If you don’t already have a mailing list, you’ve probably at least heard of them and you may be wondering why they are so often recommended to artists. But do you really need one? Can’t you just use social media to communicate with your audience?

While social media is important, an email list can be the best way to reach your audience directly. Email and social media can play different roles and having a direct channel to your listeners and fans is incredibly valuable. Let’s see why it’s so important.

An email list allows you to send personalized messages to different groups of people. If you are touring and you don’t want to blast all of your Twitter followers with the news about every show, you can easily break up your email list by location so only people in a certain city hear about the shows near them. This can avoid spamming your followers’ feed with news that isn’t relevant to them causing people to unfollow you.

You own your email list and you don’t have to rely on a social media platform to deliver content. Let’s face it, social media comes and goes; think about MySpace (younger readers might have no idea what that is). Facebook, although a media giant, may someday become obsolete. If you rely exclusively on these types of media to reach your fanbase, someday it could all disappear. There is a lot of research indicating that email isn’t going anywhere. Also, you often have to pay to reach your followers on social media, email is free and you own your list.

Email is universal. Not everyone uses social media and especially not every platform, so you may find yourself posting the same content in a dozen different places online to reach everyone. While not everyone uses email, most people at least have one and they can easily be synched to display notifications on a phone. You can save a great deal of time sending one email to everyone rather than posting endlessly online to cover all the bases.

A couple of things to note about using an email list:

Make sure you have a professional artist email (this is important for many reasons). Email addresses are free from many providers so grab one that is relevant to your art. People might not want to see something from weirdguy845@blahblah.net. It should be succinct and simple like yourname@gmail.com or bandnamemusic@yahoo.com.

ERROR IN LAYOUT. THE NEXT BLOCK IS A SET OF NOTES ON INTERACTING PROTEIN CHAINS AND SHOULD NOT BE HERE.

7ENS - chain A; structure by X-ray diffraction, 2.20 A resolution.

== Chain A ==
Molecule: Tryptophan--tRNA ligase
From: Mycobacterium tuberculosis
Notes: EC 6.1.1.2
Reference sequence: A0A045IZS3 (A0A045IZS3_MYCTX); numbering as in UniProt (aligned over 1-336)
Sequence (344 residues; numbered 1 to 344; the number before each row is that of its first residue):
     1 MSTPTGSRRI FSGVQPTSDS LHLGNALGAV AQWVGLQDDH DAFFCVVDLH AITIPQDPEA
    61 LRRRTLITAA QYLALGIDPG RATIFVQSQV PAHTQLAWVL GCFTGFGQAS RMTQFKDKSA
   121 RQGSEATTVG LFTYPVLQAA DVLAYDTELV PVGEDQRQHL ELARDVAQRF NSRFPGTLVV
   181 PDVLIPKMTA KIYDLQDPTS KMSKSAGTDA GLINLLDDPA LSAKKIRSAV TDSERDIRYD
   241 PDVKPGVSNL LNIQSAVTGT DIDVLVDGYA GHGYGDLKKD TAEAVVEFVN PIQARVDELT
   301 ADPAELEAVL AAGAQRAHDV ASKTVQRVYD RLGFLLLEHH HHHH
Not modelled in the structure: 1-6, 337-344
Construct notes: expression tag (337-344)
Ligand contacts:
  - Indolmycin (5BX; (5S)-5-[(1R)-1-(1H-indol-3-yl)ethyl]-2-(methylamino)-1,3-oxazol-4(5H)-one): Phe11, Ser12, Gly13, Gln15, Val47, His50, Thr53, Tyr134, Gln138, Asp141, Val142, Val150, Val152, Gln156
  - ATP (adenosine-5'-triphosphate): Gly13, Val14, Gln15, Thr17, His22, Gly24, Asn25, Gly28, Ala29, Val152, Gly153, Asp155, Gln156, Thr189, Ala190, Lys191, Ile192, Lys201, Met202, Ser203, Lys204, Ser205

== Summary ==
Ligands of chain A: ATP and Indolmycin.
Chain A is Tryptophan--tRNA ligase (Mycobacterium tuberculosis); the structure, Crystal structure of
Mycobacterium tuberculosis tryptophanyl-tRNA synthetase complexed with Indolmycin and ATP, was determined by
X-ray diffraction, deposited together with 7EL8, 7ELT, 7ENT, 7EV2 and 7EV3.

Collect people’s emails whenever you can! The most obvious place is at your performances. Not everyone will go and follow you on social media after a show, even if they liked you. If they leave without getting some sort of contact info, you may have lost a potential fan forever. But if you can grab that person’s email address, you can now send them music or offers and remind them about your art. Don’t make them search you out, deliver the content to them! Get a clipboard and print out a form or use graph paper and get busy.

Offer something in return for email addresses. People can be very hesitant to give out personal info and often need a nudge. Offer stickers, cds, download cards, or other goodies as an incentive. You will be much more likely to receive if you are willing to give. If people flat refuse to give you their email, be cool about it and never be pushy.

Don’t abuse the mailing list. This is a big one! If people have trusted you with their contact info, you need to be responsible with it. Never give away people’s email addresses for any reason or send them correspondence outside of what they were expecting. No plugging your buddy’s tech repair business or trying to sell your used guitar to people via email. They signed up for notifications about your art, keep it that way.

Don’t use email for everything; remember that email and social media play different roles. Have a big show coming up? Put it in an email. Wanna share a selfie from band practice? Probably best to keep that on social media and not fill inboxes with that stuff. You are most likely to retain followers on your mailing list if you keep the emails consistent but not too often. Once or twice a month, once a week maybe if you have content worth sending, but don’t send something every day. Keep that on social media.

Get a mailing service. Don’t just type something up and send it. It will look amateur and most people don’t want to receive a block of text in their mailbox. I recommend Sumo but there are many such services and they all have value. They will allow you to build a newsletter with pictures and media, not just block text. It will save time and keep you organized. If you have a website, these services may also offer a plugin for your website to collect signups online so you don’t have to lift a finger once you set it up. Cool, huh?

So get to it! Create a form or find a template online, print some out, grab a clipboard and pen, offer an incentive to sign up, collect some emails, send out notifications and news, and grow your fanbase. It may seem like a hassle to set up, especially if you’re married to social media, but a mailing list might be the most valuable thing you ever build as an artist.

Speaking of mailing lists, sign up for the Squatchful mailing list to receive our free e-book guide to growing your music career, and follow us for articles in your feed.


Educated but self-effacing, opinionated but reticent, and unabashedly eccentric; Alex aka Squatch is the lead writer for Squatchful.com. A life-long musician, he founded the blog in the interest of helping independent artists gain exposure and to provide insight into navigating the creative arts industry.

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